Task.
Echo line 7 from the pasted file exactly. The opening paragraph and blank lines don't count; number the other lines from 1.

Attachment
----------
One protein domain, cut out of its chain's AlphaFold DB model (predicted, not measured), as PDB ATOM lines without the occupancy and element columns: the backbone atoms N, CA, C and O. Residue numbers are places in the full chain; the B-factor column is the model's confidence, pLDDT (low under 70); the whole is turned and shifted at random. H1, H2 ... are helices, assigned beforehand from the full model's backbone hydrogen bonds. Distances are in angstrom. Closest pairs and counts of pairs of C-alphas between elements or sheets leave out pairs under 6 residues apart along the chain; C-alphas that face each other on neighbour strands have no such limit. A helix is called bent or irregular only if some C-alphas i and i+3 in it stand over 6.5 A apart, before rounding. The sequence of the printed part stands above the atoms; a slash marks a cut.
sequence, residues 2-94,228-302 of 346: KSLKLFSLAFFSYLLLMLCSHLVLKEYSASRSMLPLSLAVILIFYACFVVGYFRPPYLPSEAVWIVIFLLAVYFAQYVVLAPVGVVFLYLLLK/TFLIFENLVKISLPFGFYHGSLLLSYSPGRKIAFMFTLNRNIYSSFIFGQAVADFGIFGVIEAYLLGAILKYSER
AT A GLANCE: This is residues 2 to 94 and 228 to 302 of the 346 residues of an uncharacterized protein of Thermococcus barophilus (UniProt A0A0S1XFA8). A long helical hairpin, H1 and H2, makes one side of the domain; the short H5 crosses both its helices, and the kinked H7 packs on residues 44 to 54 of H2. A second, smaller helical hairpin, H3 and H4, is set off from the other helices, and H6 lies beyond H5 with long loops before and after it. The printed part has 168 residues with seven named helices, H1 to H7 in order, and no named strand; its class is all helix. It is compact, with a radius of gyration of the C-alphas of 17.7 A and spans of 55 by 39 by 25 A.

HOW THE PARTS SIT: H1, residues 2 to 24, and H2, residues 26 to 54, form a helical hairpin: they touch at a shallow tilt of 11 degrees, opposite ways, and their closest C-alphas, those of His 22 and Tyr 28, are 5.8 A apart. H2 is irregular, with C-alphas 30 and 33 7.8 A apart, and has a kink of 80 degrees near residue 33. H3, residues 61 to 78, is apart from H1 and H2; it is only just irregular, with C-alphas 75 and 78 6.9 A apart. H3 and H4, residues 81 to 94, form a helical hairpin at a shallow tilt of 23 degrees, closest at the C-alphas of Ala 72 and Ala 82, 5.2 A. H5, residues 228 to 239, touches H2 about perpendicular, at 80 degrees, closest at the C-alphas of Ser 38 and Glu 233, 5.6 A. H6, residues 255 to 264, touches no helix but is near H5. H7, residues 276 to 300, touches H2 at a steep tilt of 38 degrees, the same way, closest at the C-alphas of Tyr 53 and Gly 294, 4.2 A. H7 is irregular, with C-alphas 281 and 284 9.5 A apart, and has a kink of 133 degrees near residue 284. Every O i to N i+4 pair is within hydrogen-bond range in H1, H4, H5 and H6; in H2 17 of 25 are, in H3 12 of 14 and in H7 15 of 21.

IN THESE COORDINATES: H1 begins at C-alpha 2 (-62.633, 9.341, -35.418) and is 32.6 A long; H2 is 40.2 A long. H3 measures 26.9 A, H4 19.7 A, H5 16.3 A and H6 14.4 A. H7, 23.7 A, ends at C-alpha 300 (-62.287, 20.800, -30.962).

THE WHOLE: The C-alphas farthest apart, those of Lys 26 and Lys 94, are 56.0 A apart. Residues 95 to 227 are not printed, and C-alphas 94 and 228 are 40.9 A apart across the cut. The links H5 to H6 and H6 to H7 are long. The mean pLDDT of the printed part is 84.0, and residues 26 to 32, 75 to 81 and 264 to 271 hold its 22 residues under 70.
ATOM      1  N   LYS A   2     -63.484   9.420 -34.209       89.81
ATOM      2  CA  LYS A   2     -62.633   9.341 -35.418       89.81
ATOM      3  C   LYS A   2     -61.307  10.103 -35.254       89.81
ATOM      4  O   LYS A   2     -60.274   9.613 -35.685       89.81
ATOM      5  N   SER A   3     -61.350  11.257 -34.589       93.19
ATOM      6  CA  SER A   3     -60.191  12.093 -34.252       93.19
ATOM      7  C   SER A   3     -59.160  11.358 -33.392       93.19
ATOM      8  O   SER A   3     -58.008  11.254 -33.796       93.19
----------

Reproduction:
ATOM      2  CA  LYS A   2     -62.633   9.341 -35.418       89.81